Steampunk tale 'Aurelia' an Experiment in Audience Participation

Steampunk tale 'Aurelia' an Experiment in Audience Participation
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By Noah J. Nelson (@noahjnelson)

Lisa England leads a double life.

By day she works for a Milwaukee area marketing agency, by night she writes fantasy stories. At least that's how it began. The project England started this summer is something more complex, an experiment that has lured her into largely uncharted waters.

That experiment is Aurelia: Edge of Darkness, a crowd-sourced fantasy story that exists as a collaboration between England and a cadre of steampunk enthusiasts.

"One of the things that I noticed with marketing is that interactivity and the two way experience is really powerful for helping people feel invested in and excited about a brand," said England. "Pulling that over into my own personal writing on the side, I started to wonder in the back of my mind what would it be like if I could really get the audience involved in this story the same way that I would for a brand that I work with during the day."

As it so happened, there was a startup out there looking for creators just like England. Theatrics is an interactive online video platform that is positioning itself as a way to enable the two-way experience England speaks of.

"We figured if there was a way for her to make the leap to video or to other assets than the written word then there's almost no genre more perfect for interactive storytelling than steampunk," said Nick Demartnio, a media consultant working with Theatrics.

Formerly a Senior Vice President of the American Film Institute, Demartino parlayed his knowledge of digital media and storytelling into becoming a key voice on the transmedia scene in Los Angeles. His presence there led to the relationship with Theatrics.

Demartino says that steampunk "has more roleplaying aficionados than probably any genre", and it is to the role-playing community, specifically the live-action role playing community, that the Aurelia project is being marketed.

Aurelia chronicles the lives of the citizens of a steam-powered city facing an energy crisis. The town began as a setting in England's serial Rise Of The Tiger, but in this project the audience, referred to by Theatrics as Actors, work as a kind of autonomous theatrical chorus. Whereas in a Greek play the chorus responds to the action of the protagonists onstage, here the chorus responds to the "playwright" (England) and takes on the role of a group protagonist.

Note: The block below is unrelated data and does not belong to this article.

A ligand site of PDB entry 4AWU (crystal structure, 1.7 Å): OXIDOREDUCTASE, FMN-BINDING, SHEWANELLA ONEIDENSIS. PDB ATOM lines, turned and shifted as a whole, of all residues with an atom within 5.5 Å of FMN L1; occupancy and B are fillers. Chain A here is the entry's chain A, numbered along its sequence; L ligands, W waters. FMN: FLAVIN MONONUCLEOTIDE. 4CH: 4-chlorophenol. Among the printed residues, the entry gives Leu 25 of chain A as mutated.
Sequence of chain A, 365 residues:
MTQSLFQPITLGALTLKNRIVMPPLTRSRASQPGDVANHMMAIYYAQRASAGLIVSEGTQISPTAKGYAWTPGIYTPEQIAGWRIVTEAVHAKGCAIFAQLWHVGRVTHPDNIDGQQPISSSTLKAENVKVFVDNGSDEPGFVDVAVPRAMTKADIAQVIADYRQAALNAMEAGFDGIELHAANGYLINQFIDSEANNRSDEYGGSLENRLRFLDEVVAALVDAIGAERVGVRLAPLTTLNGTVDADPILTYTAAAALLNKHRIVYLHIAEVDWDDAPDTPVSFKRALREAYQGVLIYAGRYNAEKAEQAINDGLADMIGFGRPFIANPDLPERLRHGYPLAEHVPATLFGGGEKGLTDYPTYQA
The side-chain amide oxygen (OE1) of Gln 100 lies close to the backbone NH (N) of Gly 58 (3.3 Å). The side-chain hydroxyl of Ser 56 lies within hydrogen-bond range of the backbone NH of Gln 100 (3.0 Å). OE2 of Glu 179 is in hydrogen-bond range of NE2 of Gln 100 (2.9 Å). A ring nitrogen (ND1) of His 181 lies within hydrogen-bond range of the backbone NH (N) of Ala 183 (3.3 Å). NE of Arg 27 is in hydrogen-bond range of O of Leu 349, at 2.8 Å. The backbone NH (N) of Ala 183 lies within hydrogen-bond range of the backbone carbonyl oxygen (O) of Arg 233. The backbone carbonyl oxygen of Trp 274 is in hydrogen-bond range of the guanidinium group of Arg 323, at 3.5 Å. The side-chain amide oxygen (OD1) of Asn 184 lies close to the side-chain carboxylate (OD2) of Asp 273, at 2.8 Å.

Each week England challenges the Aurelia community with a call to action, a dramatic question based in part on previous story elements. Then it is up to the audience to formulate a response and act out their character's reactions. Which they do, many of them fully costumed, on webcam.

It is one part role-playing game, one part cosplay vlog performance art. In role-playing game terms England serves as both gamemaster--the person running a specific session--and as the living rulebook. In the eyes of her audience, what is and isn't appropriate in Aurelia is up to her. It is a role she's not entirely comfortable with.

"They see me as the manual I guess at some level," said England. "I'm trying to wean them off of that."

Which isn't to say that England is having a bad time.

"I actually love it, it's extremely energizing and invigorating for me and I say that completely honestly," said England. "I know that sometimes as writers we tend to be possessive about our worlds, understandably, and we want to call the shots about what happens in them."

England says that the creative input she gets from the audience amazes her. Each weekend sees a flurry of activity as the actor-players use their free time to work on Aurelia.

"By Sunday night I'm on this creative high where I'm like 'I can't believe somebody thought of this,' and it just sends my brain off on a million rabbit trails."

Aurelia isn't the only experiment being undertaken here. Theatrics itself is in public beta mode.

So far only two projects have had a complete cycle: the proof-of-concept series Beckinfield and a project for USA Network's Psych. Another series, the Jane Austen adaptation Welcome to Sanditon, is currently running its course on the platform.

Beckinfield, according to Demartino, and the genesis of Theatrics itself, came about when writer-actor Bob Gebert saw that web video could be a great showcase for actors, but that for many actors a webcam and and internet connection isn't enough for them to practice their craft.

"Actors need a container within which to perform," said Demartino. "So [Gebert] created the story and then developed this idea that performers could do improv characters."

Beckinfield would go on to be nominated for a Streamy, and feature hundreds of characters and thousands of participant videos by the end of its run. Demartino says that Theatrics has learned that this scale of production can become daunting. By the end of the run even the weekly summary videos, which attempted to recap the story as it unfolded, numbered over a hundred episodes.

Beckinfield transformed into a project that was intensely engaging for its community, but difficult to crack for outsiders. To avoid this problem in the future, Theatrics is encouraging their current crop of showrunners to think in terms of limited series: twelve weeks of shows, about the length of a season of Mad Men.

For now Aurelia is working on a much smaller scale than either Beckinfield or Welcome to Sanditon, and while that may be a disappointment it can also be an opportunity for the company to work out some of the issues the platform. The expectations of LARPers are different from that of web series fans, and England has already adapted the system to provide more context for her participants.

Theatrics continues to seek out new creators with which to collaborate.

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